CMC & Manufacturing

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ARM identifies barriers to the manufacturing and scale up of regenerative medicines and works with its multi-stakeholder audience to develop and implement solutions.

Overcoming Challenges in Manufacturing

Over the past decade, advanced therapies have transitioned from academic dream to a clinical reality. Though this field has the potential to dramatically transform the health care landscape and treat patients who have in the past had limited or no treatment options, the shifting treatment paradigm also presents development and marketing hurdles which are different from traditional therapies.

These therapies pose unique challenges for manufacturing and scale up, including shorter shelf lives, greater temperature sensitivities, and increased complexity and cost related to purity and identity testing; producing sufficient supply of starting materials, such as cell lines or viral vectors; autologous manufacturing processes for many products, which requires material from the patient to be collected and modified prior administration; and Chemistry, Manufacturing and Controls (CMC) requirements which are not adequately tailored to the specific needs of regenerative medicines or which create and duplicative processes for testing, reporting, and clinical submissions from country to country.

To ensure broad patient access to these transformative therapies in a timely manner, sector stakeholders must now convene to identify and address these challenges.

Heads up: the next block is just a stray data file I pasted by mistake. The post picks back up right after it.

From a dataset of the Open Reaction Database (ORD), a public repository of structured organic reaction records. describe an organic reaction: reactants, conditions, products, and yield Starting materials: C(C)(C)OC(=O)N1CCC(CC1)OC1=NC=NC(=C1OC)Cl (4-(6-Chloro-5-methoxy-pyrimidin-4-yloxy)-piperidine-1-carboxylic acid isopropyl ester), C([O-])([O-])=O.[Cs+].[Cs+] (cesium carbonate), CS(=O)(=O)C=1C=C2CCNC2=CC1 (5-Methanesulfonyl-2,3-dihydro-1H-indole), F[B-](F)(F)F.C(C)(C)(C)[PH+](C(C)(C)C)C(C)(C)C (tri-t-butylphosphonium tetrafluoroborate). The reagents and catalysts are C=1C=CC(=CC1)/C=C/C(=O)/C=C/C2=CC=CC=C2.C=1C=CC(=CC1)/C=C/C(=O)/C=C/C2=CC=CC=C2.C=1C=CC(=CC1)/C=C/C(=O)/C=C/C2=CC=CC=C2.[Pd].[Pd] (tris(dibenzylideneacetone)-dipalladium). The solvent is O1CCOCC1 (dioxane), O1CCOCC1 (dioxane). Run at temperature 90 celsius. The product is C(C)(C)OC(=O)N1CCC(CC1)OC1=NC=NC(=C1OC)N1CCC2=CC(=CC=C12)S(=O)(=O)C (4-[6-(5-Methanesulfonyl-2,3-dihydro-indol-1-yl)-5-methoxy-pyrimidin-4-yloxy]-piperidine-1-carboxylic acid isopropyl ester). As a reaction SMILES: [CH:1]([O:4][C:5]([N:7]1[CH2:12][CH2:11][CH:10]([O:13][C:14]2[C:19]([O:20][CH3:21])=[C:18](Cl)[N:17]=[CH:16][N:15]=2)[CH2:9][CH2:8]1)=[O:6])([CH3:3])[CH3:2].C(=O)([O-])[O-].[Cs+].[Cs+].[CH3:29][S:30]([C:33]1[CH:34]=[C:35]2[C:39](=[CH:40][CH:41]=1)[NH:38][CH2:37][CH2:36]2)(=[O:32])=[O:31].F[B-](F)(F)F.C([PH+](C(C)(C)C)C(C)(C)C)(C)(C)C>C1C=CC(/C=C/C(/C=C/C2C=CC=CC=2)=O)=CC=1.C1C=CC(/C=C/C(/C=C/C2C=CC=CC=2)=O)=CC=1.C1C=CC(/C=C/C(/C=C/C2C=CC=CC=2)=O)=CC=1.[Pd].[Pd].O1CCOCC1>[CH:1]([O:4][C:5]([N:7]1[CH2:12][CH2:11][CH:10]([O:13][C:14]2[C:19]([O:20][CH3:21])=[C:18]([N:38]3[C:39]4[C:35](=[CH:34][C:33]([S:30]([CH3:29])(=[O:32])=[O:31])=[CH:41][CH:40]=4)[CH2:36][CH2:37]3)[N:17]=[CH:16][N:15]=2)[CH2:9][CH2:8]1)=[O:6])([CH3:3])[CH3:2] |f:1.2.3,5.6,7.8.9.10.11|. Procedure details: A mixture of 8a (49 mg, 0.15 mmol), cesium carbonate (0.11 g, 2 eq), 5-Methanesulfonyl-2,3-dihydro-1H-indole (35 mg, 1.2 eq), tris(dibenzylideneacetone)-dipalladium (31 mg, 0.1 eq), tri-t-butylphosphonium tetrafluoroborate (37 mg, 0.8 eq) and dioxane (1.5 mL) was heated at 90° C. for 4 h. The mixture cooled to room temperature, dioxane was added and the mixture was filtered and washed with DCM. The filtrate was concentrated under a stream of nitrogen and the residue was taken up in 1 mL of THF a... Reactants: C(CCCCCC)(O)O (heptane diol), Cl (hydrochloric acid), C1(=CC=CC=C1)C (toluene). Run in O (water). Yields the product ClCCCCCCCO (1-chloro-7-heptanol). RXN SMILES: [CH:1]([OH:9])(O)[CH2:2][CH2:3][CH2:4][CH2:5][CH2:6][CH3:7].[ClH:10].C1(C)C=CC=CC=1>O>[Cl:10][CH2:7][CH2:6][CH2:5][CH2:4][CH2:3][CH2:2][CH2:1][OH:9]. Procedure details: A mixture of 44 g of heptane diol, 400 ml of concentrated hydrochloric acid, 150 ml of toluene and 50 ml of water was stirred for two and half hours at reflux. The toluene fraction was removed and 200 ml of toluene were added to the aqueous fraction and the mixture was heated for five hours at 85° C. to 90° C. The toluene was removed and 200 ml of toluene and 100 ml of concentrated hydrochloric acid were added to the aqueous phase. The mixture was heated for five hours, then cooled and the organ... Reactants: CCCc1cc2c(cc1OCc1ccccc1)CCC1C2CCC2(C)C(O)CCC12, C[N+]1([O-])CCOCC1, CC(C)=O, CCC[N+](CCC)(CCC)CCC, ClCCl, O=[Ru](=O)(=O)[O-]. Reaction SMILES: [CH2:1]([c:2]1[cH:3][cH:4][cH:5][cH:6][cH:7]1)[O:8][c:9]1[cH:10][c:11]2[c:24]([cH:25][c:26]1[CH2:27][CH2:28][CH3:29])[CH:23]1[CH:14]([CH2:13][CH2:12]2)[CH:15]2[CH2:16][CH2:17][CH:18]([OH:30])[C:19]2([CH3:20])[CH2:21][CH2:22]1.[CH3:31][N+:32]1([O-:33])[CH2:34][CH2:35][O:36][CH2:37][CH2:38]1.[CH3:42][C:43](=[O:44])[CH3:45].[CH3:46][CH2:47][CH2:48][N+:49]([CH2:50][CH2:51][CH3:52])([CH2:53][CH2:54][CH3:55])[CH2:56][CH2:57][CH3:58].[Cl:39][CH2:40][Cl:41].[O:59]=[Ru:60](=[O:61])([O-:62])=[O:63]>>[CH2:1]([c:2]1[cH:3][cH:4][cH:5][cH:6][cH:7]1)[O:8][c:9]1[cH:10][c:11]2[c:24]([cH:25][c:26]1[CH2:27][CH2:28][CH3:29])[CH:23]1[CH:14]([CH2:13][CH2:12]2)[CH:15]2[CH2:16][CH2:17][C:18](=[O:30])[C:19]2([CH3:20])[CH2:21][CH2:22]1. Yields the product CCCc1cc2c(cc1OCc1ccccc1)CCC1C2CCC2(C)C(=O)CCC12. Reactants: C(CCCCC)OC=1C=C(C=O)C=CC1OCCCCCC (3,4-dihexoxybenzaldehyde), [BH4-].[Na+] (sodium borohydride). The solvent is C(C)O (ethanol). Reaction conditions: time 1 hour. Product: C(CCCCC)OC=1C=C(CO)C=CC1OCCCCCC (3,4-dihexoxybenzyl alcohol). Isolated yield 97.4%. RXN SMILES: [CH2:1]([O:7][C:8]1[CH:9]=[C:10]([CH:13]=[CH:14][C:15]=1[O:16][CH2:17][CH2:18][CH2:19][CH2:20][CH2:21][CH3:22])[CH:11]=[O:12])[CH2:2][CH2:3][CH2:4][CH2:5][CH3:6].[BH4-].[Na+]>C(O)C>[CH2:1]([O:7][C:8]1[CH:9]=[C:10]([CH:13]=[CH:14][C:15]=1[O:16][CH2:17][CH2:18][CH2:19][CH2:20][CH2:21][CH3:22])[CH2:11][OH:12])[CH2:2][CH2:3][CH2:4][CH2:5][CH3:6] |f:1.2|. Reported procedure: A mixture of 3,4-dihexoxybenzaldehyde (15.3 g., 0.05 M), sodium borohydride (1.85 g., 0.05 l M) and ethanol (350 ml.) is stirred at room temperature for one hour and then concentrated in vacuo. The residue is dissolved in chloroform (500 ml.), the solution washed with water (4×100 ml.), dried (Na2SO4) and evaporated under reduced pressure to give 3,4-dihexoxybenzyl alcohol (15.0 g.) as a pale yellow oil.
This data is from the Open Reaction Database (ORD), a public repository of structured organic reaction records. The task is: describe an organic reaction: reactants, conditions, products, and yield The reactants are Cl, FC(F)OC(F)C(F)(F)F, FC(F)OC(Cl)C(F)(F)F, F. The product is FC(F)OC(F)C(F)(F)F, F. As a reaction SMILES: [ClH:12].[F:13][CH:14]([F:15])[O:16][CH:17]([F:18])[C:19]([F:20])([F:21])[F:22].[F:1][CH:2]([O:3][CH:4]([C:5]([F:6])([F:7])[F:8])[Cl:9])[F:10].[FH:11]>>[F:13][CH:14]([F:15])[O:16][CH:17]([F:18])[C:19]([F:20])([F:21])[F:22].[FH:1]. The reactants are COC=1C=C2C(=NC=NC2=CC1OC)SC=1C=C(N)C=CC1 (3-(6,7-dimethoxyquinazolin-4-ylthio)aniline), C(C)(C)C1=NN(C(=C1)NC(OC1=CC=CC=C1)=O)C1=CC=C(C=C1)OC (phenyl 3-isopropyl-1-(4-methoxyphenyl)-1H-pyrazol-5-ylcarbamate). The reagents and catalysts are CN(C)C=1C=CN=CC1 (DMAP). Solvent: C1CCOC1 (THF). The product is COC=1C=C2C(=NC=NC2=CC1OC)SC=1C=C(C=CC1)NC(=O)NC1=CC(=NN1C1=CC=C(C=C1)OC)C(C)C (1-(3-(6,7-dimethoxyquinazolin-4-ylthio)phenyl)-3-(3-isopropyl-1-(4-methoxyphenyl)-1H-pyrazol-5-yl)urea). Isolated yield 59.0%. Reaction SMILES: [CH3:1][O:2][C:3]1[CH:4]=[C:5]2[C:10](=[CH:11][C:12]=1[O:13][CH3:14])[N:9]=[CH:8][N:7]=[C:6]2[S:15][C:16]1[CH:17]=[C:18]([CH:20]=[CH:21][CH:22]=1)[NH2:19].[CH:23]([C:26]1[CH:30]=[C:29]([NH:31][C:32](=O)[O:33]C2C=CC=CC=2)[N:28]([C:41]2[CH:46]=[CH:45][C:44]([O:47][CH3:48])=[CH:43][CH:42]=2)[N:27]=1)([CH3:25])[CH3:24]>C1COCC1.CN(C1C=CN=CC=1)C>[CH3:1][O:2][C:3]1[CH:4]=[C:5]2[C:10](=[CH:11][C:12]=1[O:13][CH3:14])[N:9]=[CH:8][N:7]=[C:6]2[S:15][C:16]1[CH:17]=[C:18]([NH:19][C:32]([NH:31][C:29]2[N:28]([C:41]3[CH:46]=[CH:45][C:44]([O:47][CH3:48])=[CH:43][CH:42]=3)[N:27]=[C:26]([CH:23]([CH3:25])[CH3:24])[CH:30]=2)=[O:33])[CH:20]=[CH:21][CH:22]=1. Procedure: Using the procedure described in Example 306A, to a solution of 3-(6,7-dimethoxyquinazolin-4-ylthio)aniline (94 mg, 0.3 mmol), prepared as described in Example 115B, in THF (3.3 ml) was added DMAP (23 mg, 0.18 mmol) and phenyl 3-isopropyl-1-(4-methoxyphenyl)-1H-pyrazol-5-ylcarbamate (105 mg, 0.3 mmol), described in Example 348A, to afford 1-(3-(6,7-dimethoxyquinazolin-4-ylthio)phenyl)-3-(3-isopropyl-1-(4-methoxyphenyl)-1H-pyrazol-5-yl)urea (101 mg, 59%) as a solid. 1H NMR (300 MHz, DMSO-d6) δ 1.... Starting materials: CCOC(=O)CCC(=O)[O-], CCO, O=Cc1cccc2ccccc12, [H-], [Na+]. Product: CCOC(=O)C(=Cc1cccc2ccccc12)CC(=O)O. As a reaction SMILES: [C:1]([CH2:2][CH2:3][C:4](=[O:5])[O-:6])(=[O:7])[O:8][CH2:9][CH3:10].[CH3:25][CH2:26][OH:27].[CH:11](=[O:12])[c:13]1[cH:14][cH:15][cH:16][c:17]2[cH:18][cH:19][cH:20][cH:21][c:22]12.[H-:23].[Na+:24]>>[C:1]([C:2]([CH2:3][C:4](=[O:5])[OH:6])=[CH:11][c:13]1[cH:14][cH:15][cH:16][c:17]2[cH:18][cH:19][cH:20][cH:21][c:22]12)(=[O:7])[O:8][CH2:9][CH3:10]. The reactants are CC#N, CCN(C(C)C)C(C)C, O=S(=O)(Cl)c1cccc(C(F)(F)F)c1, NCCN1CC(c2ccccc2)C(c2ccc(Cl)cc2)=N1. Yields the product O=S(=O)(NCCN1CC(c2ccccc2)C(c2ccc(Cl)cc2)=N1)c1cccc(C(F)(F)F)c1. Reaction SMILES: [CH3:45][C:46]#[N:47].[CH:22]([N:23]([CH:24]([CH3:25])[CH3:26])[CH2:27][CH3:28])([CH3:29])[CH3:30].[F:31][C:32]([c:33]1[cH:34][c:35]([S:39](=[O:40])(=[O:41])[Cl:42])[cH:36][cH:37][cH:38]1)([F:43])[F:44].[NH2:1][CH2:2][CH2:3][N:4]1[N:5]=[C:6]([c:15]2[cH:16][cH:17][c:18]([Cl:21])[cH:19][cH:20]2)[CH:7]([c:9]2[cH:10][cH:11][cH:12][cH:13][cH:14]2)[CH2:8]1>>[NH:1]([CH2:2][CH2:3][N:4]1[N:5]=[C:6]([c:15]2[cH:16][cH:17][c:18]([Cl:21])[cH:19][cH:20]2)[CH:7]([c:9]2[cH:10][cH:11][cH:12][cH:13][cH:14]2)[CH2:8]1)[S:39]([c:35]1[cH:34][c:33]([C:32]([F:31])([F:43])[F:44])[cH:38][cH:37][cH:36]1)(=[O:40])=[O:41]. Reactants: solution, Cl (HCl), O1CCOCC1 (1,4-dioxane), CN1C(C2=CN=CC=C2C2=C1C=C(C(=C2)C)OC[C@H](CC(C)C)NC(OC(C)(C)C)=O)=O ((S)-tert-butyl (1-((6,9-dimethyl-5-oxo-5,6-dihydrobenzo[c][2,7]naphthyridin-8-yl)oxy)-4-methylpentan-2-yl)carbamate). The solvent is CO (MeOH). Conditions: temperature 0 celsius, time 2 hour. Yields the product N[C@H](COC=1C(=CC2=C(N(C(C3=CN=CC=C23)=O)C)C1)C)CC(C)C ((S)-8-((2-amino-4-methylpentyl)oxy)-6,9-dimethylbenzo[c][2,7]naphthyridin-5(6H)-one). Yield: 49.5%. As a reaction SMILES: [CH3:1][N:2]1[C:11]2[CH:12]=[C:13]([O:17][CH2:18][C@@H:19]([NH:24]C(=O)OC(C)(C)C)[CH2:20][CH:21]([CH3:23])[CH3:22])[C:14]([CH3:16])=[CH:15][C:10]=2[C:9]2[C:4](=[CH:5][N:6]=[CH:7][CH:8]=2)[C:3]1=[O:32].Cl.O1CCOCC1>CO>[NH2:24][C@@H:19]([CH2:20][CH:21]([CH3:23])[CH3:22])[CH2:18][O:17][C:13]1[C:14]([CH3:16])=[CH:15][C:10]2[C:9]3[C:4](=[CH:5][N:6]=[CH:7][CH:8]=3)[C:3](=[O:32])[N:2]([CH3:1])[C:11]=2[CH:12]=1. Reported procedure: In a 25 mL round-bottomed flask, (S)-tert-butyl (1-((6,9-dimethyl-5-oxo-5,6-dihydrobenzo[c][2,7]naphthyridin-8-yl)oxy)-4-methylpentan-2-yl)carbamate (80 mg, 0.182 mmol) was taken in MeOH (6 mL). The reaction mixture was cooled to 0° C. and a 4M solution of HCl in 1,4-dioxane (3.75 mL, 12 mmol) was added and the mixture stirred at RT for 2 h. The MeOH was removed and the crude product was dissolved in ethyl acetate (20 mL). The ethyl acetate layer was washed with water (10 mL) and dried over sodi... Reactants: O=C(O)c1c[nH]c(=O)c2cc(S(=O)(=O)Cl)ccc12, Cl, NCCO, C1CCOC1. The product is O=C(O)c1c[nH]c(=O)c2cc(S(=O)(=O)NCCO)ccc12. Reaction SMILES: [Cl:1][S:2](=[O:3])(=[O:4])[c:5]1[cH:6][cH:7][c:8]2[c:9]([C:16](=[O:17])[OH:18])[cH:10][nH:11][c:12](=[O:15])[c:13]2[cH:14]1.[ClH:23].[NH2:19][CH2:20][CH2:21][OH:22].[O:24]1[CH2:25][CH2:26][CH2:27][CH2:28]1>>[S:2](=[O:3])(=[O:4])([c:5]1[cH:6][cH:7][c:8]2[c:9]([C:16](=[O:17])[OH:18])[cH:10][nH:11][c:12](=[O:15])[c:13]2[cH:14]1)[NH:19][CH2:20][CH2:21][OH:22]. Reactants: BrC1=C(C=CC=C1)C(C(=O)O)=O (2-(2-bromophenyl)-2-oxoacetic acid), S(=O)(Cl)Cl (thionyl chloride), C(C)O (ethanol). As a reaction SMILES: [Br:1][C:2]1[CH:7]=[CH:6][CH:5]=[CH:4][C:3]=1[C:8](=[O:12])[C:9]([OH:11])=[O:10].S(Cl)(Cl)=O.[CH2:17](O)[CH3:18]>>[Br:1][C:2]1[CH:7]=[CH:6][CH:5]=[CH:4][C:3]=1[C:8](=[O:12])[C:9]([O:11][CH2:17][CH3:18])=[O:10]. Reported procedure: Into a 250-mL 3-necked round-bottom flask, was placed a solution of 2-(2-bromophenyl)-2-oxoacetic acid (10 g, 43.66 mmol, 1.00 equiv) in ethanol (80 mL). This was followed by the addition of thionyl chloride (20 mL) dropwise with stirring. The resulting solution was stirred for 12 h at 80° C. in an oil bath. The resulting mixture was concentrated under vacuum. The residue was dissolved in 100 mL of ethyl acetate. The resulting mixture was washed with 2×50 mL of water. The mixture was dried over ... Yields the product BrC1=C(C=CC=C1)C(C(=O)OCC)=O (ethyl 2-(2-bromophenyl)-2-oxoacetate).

ARM's Role in Manufacturing

  • Assess all FDA, EMA and related CMC guidance relevant to cell and gene therapy and make recommendations where needed to promote a positive environment for manufacturing these products.
  • Promote international convergence of regulation and guidance by identifying inconsistency and developing proposals for adoption by regulatory agencies.
  • Identify best practices for establishing robust manufacturing processes and quality control.
  • Educate the rapidly expanding regenerative medicine workforce via workshops, white papers, and webinars.
  • Collaborate with regenerative medicine stakeholder groups and recognized standards organizations to encourage harmonization in manufacturing and CMC standards and guidances.

 

ARM’s IN VIVO Article, Published July 2019
“Manufacturing Cures: Infrastructure Challenges Facing Cell and Gene Therapy Developers”
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ARM's Current Areas of Focus

  • Projects A-Gene and A-Cell

    ARM is currently developing the “A-Gene” and “A-Cell” projects, intended to create a case study-based reference guide on the best practices for the development of gene therapies and cell therapies, respectively. An expert team, including representation from leading commercial and academic groups, will address key topics in the development and manufacturing of cell and gene therapies, including comparability, critical quality attributes, the product life cycle, the development and use of standards, regulatory implications, and others. The resulting white papers will help advance the principles of Quality by Design (QbD) during the manufacture of gene- and cell-based therapeutics.

  • Manufacturing Workshop Series

    ARM’s Manufacturing Workshop Series is intended to convene sector stakeholders, including ARM members, FDA and EMA officials, and others in order to discuss issues relevant to the manufacturing of regenerative medicines, including comparability, international frameworks, and starting & ancillary materials.

    • On May 31, 2019, ARM and the US Pharmacopeia (USP) co-hosted a workshop titled “Comparability in Cell and Gene Therapies” in response to a running series of challenges in understanding Comparability for next generation therapeutics. The workshop attracted 120+ participants. A final report and summary from the workshop is available here.

Submitted Comments

December 2018

March 2018